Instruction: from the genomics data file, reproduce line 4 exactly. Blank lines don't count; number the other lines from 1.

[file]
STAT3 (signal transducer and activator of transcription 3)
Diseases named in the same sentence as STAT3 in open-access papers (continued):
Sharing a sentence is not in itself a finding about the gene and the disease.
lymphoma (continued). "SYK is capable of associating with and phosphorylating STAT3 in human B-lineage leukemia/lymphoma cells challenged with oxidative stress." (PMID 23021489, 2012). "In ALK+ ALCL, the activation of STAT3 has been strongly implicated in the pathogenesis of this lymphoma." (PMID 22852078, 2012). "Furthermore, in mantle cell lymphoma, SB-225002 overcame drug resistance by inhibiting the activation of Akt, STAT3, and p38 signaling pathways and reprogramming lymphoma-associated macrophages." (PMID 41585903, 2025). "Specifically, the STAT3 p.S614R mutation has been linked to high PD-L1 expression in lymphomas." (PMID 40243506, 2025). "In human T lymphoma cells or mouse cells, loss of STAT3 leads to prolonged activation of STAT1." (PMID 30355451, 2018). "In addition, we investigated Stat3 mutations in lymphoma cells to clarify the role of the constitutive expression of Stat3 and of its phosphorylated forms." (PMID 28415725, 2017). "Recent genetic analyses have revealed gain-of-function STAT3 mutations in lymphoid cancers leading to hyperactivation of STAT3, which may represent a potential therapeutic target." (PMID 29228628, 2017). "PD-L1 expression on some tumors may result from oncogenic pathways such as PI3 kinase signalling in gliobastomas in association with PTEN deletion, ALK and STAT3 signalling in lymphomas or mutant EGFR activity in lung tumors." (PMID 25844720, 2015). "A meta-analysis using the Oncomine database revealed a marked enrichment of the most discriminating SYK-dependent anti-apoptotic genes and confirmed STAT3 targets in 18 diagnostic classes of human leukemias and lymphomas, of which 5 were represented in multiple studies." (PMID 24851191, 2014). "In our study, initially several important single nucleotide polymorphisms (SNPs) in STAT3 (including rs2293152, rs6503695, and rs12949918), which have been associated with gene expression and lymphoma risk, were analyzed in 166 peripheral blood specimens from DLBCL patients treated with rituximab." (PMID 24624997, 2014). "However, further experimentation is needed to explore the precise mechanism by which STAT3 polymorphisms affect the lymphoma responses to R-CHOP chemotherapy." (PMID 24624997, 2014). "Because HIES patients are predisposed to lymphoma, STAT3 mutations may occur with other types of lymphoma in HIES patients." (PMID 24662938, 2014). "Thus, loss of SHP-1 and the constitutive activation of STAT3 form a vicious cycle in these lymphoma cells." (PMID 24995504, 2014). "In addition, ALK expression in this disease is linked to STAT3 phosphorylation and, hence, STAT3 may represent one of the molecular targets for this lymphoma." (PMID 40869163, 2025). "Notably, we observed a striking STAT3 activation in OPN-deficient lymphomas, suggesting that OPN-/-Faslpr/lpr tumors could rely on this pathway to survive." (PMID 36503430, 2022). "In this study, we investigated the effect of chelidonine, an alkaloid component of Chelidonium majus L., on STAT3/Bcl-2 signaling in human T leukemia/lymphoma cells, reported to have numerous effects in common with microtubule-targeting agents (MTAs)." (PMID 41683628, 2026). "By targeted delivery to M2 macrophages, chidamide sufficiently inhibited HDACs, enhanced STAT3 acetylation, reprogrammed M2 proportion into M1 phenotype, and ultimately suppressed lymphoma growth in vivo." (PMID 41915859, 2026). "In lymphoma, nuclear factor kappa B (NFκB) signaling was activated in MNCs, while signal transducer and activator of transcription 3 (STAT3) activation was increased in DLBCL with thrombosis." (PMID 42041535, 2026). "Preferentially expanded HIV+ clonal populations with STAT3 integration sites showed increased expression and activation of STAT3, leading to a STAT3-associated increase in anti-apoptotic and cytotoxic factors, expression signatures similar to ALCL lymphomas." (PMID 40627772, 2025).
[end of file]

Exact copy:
lymphoma (continued). "SYK is capable of associating with and phosphorylating STAT3 in human B-lineage leukemia/lymphoma cells challenged with oxidative stress." (PMID 23021489, 2012). "In ALK+ ALCL, the activation of STAT3 has been strongly implicated in the pathogenesis of this lymphoma." (PMID 22852078, 2012). "Furthermore, in mantle cell lymphoma, SB-225002 overcame drug resistance by inhibiting the activation of Akt, STAT3, and p38 signaling pathways and reprogramming lymphoma-associated macrophages." (PMID 41585903, 2025). "Specifically, the STAT3 p.S614R mutation has been linked to high PD-L1 expression in lymphomas." (PMID 40243506, 2025). "In human T lymphoma cells or mouse cells, loss of STAT3 leads to prolonged activation of STAT1." (PMID 30355451, 2018). "In addition, we investigated Stat3 mutations in lymphoma cells to clarify the role of the constitutive expression of Stat3 and of its phosphorylated forms." (PMID 28415725, 2017). "Recent genetic analyses have revealed gain-of-function STAT3 mutations in lymphoid cancers leading to hyperactivation of STAT3, which may represent a potential therapeutic target." (PMID 29228628, 2017). "PD-L1 expression on some tumors may result from oncogenic pathways such as PI3 kinase signalling in gliobastomas in association with PTEN deletion, ALK and STAT3 signalling in lymphomas or mutant EGFR activity in lung tumors." (PMID 25844720, 2015). "A meta-analysis using the Oncomine database revealed a marked enrichment of the most discriminating SYK-dependent anti-apoptotic genes and confirmed STAT3 targets in 18 diagnostic classes of human leukemias and lymphomas, of which 5 were represented in multiple studies." (PMID 24851191, 2014). "In our study, initially several important single nucleotide polymorphisms (SNPs) in STAT3 (including rs2293152, rs6503695, and rs12949918), which have been associated with gene expression and lymphoma risk, were analyzed in 166 peripheral blood specimens from DLBCL patients treated with rituximab." (PMID 24624997, 2014). "However, further experimentation is needed to explore the precise mechanism by which STAT3 polymorphisms affect the lymphoma responses to R-CHOP chemotherapy." (PMID 24624997, 2014). "Because HIES patients are predisposed to lymphoma, STAT3 mutations may occur with other types of lymphoma in HIES patients." (PMID 24662938, 2014). "Thus, loss of SHP-1 and the constitutive activation of STAT3 form a vicious cycle in these lymphoma cells." (PMID 24995504, 2014). "In addition, ALK expression in this disease is linked to STAT3 phosphorylation and, hence, STAT3 may represent one of the molecular targets for this lymphoma." (PMID 40869163, 2025). "Notably, we observed a striking STAT3 activation in OPN-deficient lymphomas, suggesting that OPN-/-Faslpr/lpr tumors could rely on this pathway to survive." (PMID 36503430, 2022). "In this study, we investigated the effect of chelidonine, an alkaloid component of Chelidonium majus L., on STAT3/Bcl-2 signaling in human T leukemia/lymphoma cells, reported to have numerous effects in common with microtubule-targeting agents (MTAs)." (PMID 41683628, 2026). "By targeted delivery to M2 macrophages, chidamide sufficiently inhibited HDACs, enhanced STAT3 acetylation, reprogrammed M2 proportion into M1 phenotype, and ultimately suppressed lymphoma growth in vivo." (PMID 41915859, 2026). "In lymphoma, nuclear factor kappa B (NFκB) signaling was activated in MNCs, while signal transducer and activator of transcription 3 (STAT3) activation was increased in DLBCL with thrombosis." (PMID 42041535, 2026). "Preferentially expanded HIV+ clonal populations with STAT3 integration sites showed increased expression and activation of STAT3, leading to a STAT3-associated increase in anti-apoptotic and cytotoxic factors, expression signatures similar to ALCL lymphomas." (PMID 40627772, 2025).